Czechoslovak National Democracy

The Czechoslovak National Democracy (Czech: Československá národní demokracie), called also Czechoslovak National Democratic Party (Czech: Československá strana národně demokratická), was a First Republic right-wing political party in Czechoslovakia.

Czechoslovak National Democracy
Československá národní demokracie
AbbreviationČsND
PresidentDr. Karel Kramář
Founded25 March 1919 (1919-03-25)
Dissolved27 October 1934 (1934-10-27)
Merger ofYoung Czechs, State's Right Progressives, Moravian Progressive Party, Moravian-Silesian People's Party
Czech Constitutionalist Progressive Party
Merged intoNational Unification
HeadquartersPrague, Bohemia, Czechoslovakia
NewspaperThe National Newspaper
Youth wingYoung Generation
IdeologyNational liberalism[1][2]
National conservatism[2]
Czechoslovak nationalism[2]
Political positionRight-wing
Colours  Dark blue

HistoryEdit

The party was established in 1918 by a merger of the Free-minded National Party ("Young Czechs") and several smaller parties such as the State's Rights Progressives, Moravian Progressive Party, and the Moravian-Silesian People's Party. It was initially known as the Czech Constitutional Democratic Party.[3] It formed the first provisional government led by Karel Kramář, and the following year it was renamed the National Democracy.[3]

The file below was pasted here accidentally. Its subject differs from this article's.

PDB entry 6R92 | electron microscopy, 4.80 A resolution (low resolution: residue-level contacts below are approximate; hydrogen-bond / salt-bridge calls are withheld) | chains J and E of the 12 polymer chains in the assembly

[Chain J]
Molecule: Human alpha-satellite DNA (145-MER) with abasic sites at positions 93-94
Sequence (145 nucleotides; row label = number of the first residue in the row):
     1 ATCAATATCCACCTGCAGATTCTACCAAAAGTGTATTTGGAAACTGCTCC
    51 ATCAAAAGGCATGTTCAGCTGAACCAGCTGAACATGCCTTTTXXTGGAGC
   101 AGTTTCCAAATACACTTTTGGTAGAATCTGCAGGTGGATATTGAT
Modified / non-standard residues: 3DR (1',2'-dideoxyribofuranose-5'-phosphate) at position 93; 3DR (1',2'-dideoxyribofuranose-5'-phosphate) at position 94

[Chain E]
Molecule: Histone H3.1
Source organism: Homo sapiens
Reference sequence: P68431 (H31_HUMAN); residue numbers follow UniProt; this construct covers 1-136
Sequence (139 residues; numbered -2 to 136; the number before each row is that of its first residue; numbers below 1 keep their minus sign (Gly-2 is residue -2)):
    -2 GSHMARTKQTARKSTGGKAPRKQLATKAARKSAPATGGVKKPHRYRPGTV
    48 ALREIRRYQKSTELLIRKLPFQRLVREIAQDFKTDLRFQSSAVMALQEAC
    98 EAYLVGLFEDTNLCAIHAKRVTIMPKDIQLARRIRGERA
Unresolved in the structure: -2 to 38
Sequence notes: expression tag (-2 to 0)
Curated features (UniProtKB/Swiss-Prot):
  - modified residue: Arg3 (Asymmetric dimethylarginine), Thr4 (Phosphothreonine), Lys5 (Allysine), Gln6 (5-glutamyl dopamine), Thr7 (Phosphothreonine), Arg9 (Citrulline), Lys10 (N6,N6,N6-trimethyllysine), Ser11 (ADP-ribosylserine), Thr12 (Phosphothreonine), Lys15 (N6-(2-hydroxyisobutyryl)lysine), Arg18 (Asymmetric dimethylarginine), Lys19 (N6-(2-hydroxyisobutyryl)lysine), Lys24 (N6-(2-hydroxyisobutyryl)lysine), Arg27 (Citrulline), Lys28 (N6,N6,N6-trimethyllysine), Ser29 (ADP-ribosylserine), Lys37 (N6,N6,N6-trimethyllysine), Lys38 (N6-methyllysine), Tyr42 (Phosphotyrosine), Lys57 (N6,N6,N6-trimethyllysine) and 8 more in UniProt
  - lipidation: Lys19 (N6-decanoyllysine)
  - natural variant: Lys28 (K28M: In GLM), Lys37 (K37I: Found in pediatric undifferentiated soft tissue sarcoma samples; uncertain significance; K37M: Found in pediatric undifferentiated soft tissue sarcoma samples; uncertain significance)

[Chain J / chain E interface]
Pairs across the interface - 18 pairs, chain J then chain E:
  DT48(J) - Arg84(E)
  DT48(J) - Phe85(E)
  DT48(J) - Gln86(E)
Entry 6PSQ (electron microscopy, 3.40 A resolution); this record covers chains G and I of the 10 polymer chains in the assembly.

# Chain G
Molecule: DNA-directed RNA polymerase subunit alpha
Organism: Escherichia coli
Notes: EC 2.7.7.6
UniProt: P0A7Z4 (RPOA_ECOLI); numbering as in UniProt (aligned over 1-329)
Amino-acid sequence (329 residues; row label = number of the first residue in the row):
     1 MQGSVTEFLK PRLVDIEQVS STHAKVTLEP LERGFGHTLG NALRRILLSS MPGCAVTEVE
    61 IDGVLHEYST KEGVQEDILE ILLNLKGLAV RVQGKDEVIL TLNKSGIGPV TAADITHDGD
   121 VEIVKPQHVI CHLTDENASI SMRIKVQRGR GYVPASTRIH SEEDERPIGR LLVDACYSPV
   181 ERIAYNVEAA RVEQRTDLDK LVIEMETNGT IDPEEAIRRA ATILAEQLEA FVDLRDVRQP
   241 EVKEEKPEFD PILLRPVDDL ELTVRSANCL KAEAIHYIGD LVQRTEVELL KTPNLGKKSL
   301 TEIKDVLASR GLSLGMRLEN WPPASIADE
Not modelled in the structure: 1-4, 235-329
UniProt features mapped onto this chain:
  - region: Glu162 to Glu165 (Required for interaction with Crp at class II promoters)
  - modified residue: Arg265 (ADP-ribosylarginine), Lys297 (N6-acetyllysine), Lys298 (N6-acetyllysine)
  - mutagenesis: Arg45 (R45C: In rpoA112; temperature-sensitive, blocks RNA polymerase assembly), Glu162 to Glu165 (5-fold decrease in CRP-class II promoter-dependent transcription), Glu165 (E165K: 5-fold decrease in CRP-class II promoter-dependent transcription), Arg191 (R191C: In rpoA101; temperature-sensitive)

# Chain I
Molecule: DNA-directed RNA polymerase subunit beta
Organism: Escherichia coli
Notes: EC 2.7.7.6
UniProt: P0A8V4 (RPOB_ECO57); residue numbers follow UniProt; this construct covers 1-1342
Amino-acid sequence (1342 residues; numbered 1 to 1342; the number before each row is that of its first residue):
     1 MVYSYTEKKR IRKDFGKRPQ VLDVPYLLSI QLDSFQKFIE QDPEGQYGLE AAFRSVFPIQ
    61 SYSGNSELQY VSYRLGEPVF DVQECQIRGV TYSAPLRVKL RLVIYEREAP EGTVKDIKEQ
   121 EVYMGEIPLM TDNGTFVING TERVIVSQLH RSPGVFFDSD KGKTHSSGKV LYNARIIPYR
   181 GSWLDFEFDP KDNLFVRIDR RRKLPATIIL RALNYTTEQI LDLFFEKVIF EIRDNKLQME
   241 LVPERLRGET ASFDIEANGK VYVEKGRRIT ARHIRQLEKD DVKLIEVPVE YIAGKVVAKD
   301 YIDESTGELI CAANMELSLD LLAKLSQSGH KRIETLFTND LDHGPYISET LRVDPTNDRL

In 1935 the party merged with the National League and the National Front to form the National Unification.[3]

Electoral resultsEdit

Chamber of Deputies
Election year # of
overall votes
% of
overall vote
# of
overall seats won
+/– Leader
1920 387,552 (#6) 6.25
19 / 281
Karel Kramář
1925 284,628 (#12) 4.1
13 / 300
  6 Karel Kramář
1929 359,547 (#9) 4.9
15 / 300
  2 Karel Kramář
1935 458,351 (#8) 5.6
17 / 300
  2 Karel Kramář
Senate
Election year # of
overall votes
% of
overall vote
# of
overall seats won
+/– Leader
1920 354,561 (#6) 6.78
10 / 142
Karel Kramář
1925 256,360 (#11) 4.2
7 / 150
  3 Karel Kramář
1929 325,023 (#9) 5.0
8 / 150
  1 Karel Kramář
1935 410,095 (#8) 5.6
9 / 150
  1 Karel Kramář

See alsoEdit

ReferencesEdit

  1. ^ Suppan, Arnold (2004). Catholic People's Parties in East Central Europe: The Bohemian Lands and Slovakia. Political Catholicism in Europe 1918-1945. Vol. 1. Routledge. p. 179.
  2. ^ a b c Hloušek, Vít; Kopeček, Lubomír (2010). Origin, Ideology and Transformation of Political Parties: East-Central and Western Europe Compared. Farnham, Surrey and Burlington, VT: Ashgate. p. 165.
  3. ^ a b c Vincent E McHale (1983) Political parties of Europe, Greenwood Press, p145 ISBN 0-313-23804-9